New putter comes through for Brian Stuard, who’s on top after the first day of the Zurich Classic _lowres

Brian Stuard watches his shot during the 2016 Zurich Classic of New Orleans.

Photo provided by Zurich Classic

Unheralded Brian Stuard has a simple explanation for his unexpected leap from No. 513 in the world golf rankings to his spot atop the leaderboard Thursday in the first round of the Zurich Classic of New Orleans at TPC Louisiana in Avondale.

“A new putter,” Stuard said after he weathered a 4-hour, 53-minute rain delay and carded a bogey-free 8-under-par 64.

He had birdies at Nos. 1, 2, 4, 7, 9, 10, 13 and 16 en route to his lowest round on the PGA Tour this season, bettering a final-round 65 in the Sanderson Farms Championship, one of his three made cuts in six events.

Stuard’s round featured a career-low 21 putts, thanks largely to a new putter he picked up before playing in last week’s Valero Texas Open at TPC San Antonio. Stuard finished tied for 55th there after shooting even-par 288, good for $14,012.

Twice he has finished second on tour — at the OHL Classic at Mayakoba in 2010 and ‘14.

“I was using an Odyssey Versa, and I just picked this one up on the putting green over there on Tuesday,” said Stuard, a 33-year-old Web.com Tour graduate who resides in Fort Worth, Texas. “It felt pretty good after just hitting a few putts with it. So it was like, ‘Give it a try,’ and I putted well last week.”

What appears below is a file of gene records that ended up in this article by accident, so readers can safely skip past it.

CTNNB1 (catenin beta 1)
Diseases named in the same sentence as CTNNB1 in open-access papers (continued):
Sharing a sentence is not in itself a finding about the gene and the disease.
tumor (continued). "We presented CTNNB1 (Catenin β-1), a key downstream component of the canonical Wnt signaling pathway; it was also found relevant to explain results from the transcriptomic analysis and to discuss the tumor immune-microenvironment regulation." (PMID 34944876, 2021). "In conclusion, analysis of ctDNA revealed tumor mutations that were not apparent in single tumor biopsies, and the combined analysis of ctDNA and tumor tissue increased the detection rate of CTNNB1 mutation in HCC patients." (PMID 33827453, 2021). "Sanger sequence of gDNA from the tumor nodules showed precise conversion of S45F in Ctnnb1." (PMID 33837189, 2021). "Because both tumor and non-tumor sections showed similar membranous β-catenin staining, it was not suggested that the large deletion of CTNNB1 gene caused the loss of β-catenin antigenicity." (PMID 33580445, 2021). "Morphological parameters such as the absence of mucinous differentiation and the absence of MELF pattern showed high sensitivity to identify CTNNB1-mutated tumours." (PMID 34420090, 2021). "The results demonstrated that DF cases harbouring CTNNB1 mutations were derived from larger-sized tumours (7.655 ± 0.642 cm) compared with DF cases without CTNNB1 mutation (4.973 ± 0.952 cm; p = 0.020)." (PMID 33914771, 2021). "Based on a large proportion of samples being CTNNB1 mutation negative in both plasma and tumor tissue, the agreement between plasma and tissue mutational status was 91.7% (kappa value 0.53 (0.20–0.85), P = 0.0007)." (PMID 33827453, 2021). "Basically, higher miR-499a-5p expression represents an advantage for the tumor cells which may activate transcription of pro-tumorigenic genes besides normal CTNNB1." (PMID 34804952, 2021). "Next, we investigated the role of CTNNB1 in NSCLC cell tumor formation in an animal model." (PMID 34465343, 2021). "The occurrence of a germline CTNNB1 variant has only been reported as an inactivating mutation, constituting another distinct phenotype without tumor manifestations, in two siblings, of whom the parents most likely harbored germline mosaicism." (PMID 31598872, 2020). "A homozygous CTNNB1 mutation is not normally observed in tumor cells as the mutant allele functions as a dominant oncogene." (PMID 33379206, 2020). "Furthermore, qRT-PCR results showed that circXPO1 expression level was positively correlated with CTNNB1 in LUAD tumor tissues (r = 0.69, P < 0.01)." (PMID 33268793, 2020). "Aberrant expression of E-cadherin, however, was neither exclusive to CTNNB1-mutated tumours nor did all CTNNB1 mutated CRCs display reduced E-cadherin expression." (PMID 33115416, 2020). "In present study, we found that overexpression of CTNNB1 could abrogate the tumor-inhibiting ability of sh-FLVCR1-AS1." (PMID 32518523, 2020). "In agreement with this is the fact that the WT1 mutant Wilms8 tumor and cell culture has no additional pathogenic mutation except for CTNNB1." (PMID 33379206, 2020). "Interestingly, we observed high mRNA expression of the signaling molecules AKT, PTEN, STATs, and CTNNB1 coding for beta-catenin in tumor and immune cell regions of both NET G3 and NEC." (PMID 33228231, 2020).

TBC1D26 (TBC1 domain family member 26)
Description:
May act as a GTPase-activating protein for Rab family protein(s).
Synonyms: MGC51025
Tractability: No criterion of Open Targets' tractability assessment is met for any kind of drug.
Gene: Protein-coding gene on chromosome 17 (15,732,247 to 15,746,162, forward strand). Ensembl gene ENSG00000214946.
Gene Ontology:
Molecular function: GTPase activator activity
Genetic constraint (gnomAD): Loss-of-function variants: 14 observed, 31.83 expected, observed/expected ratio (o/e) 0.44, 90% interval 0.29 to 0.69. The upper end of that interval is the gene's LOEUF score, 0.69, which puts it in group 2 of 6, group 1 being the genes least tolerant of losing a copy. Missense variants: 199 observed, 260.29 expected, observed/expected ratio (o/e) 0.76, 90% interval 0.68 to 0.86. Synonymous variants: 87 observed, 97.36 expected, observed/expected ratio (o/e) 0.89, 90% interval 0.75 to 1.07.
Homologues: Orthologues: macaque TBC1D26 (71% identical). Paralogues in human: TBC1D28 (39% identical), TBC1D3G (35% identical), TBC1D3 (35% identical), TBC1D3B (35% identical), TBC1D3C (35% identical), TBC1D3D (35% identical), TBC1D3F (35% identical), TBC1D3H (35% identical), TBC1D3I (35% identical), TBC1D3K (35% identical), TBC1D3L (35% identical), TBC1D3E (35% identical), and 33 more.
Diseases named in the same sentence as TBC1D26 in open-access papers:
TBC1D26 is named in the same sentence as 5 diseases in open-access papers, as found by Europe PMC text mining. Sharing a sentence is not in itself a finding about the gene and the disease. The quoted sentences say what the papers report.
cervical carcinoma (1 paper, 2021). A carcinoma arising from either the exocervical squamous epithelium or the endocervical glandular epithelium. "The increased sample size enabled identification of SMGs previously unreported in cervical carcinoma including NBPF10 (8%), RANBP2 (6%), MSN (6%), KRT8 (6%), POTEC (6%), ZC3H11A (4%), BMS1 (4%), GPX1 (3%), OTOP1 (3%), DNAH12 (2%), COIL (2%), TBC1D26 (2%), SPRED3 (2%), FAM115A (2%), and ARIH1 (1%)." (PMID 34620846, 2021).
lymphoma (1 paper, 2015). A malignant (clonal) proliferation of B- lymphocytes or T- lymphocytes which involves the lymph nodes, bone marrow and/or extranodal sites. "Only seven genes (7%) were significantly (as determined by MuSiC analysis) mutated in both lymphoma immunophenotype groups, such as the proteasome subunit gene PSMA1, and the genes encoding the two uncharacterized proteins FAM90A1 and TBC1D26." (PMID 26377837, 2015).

Out with the Odyssey Versa, in with the Odyssey Fang. Hello, red numbers.

And why not? First-round shot statistics were incomplete because play could not be finished Thursday before darkness set in, but it’s safe to say Stuard putted lights out. He made putts totalling 175 feet, 6 inches, including birdies of 33 and 221/2 feet on Nos. 2 and 4 and par saves of 321/2 and 20 feet on Nos. 12 and 17.

“I stuck the old putter in the trunk of my car,” Stuard said as he huddled with his caddie in the parking lot. “This new one might be in the bag for a while.”

Stuard held a one-shot lead on the field as he approached his third shot on the par-5, 576-yard 18th hole. He stood 118 yards from the pin with a 52-degree wedge in his hand when the horn sounded, ending play a minute before high noon.

Stuard said he killed time around the clubhouse “looking at my phone, watching the clock tick and kept checking the radar, and (the rain) didn’t seem to want to go away.”

When play resumed nearly five hours later, Stuard flicked his approach within 19 feet and got down in two for his 10th par.

“I’ve been struggling to start the year,” he said. “But I feel like it’s getting closer. I just need to see some results, and today was a good one.”

Three more efforts like Thursday’s, and Stuard might be at the top of the leaderboard when it counts the most — after Sunday’s round.